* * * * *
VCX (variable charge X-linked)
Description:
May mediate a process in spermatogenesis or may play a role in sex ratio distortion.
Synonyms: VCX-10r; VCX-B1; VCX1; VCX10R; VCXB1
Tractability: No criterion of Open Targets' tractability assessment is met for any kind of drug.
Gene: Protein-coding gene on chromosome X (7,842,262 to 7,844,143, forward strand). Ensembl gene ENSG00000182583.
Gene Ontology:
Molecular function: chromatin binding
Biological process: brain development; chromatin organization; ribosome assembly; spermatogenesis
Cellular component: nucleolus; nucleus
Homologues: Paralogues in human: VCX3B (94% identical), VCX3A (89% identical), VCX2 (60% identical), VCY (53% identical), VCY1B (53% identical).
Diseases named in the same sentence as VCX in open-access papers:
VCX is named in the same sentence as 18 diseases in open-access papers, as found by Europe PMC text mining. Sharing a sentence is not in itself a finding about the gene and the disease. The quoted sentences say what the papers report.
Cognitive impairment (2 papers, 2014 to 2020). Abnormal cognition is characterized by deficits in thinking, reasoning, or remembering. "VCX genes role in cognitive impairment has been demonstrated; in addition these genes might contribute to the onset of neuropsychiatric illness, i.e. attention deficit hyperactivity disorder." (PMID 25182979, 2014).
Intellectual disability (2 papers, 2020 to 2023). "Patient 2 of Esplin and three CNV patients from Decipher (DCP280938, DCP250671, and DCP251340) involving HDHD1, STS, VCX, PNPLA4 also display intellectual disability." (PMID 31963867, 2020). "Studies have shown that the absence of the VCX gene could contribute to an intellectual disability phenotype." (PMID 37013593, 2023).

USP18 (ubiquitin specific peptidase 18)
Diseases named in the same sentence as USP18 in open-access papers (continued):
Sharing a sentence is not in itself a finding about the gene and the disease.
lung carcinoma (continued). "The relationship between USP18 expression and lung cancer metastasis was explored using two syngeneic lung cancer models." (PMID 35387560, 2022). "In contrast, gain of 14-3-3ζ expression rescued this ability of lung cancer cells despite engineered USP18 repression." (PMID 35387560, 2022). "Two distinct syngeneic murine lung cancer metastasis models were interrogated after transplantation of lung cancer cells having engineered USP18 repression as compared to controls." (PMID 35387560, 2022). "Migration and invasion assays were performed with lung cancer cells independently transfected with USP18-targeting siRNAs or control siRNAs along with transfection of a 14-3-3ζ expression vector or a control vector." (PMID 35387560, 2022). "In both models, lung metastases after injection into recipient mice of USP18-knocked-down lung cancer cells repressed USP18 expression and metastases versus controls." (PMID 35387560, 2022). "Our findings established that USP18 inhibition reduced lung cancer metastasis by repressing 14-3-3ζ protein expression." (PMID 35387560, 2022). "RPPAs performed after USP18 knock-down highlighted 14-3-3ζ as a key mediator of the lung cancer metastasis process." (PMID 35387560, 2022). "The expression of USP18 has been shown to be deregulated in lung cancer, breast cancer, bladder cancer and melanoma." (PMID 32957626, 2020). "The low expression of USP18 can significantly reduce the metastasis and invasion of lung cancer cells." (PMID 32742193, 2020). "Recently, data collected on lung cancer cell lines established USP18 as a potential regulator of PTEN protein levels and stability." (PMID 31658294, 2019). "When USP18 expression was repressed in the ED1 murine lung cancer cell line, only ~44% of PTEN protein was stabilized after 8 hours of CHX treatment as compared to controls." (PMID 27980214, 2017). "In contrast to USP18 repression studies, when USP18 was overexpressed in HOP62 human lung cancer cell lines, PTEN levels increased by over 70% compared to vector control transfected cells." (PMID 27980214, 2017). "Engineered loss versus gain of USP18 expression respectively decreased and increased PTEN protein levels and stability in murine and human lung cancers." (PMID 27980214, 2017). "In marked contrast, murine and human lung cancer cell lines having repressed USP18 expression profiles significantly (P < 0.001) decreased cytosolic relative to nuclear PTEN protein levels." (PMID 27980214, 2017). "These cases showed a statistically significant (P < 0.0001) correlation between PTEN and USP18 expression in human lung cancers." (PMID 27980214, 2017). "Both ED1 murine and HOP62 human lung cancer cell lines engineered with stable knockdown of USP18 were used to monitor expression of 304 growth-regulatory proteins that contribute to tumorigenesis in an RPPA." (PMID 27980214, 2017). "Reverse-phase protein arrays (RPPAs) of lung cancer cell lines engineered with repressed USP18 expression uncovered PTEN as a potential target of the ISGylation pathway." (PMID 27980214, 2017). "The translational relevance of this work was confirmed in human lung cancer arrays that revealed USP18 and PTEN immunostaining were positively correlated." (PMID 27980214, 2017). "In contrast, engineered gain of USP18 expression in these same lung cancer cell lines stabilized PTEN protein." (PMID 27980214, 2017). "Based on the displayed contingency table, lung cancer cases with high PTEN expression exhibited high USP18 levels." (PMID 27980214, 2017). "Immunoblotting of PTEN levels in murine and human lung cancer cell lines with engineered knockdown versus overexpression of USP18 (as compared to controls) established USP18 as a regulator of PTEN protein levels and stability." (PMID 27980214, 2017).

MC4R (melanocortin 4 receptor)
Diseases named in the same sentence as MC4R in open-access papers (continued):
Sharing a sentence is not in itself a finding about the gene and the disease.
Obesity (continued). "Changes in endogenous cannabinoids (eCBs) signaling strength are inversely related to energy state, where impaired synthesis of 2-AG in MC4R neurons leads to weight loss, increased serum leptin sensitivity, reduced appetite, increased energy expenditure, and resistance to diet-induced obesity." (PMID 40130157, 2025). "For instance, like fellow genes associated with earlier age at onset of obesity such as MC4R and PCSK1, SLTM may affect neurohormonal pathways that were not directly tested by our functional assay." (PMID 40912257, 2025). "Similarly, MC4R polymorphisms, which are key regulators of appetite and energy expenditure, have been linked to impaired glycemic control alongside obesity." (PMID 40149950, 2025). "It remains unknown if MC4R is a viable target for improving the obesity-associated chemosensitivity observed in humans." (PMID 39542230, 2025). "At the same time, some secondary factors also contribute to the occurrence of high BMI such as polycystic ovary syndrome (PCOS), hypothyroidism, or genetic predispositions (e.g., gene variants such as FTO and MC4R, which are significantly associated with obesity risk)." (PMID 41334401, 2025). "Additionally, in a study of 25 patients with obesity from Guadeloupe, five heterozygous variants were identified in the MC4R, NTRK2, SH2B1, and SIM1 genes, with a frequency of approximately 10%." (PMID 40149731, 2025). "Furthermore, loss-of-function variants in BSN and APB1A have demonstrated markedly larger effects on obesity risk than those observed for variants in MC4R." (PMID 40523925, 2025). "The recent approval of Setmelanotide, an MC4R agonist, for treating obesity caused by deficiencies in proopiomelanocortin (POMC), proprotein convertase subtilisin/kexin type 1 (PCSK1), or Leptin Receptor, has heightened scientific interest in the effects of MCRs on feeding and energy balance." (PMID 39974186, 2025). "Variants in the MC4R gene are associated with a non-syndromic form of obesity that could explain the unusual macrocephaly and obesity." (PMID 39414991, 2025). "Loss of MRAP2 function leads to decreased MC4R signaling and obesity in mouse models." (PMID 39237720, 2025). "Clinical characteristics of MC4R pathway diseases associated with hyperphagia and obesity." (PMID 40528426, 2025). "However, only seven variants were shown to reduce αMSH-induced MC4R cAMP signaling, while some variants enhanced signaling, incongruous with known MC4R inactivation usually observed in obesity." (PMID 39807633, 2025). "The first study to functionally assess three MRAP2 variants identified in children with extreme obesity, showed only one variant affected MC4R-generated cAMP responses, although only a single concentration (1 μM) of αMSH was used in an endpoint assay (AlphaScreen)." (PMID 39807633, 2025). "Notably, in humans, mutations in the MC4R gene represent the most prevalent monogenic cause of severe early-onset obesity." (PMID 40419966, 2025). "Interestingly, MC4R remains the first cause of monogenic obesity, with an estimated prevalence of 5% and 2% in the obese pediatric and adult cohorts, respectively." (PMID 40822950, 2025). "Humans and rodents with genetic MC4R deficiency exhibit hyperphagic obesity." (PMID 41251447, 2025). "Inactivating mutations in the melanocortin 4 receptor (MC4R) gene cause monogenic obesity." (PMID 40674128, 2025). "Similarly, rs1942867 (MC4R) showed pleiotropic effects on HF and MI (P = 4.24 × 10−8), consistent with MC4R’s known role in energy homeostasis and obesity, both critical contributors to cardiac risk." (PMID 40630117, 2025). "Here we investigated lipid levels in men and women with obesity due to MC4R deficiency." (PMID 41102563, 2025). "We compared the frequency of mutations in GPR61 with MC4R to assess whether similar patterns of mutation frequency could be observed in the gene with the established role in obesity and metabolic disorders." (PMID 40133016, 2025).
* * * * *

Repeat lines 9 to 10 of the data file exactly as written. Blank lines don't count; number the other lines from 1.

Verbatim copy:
Biological process: brain development; chromatin organization; ribosome assembly; spermatogenesis
Cellular component: nucleolus; nucleus